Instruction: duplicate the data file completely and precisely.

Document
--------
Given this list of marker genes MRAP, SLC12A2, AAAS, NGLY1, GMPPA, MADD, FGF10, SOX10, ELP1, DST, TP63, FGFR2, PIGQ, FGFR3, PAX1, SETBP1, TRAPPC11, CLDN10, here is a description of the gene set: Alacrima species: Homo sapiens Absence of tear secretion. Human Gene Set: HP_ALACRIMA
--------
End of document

Given this list of marker genes MRAP, SLC12A2, AAAS, NGLY1, GMPPA, MADD, FGF10, SOX10, ELP1, DST, TP63, FGFR2, PIGQ, FGFR3, PAX1, SETBP1, TRAPPC11, CLDN10, here is a description of the gene set: Alacrima species: Homo sapiens Absence of tear secretion. Human Gene Set: HP_ALACRIMA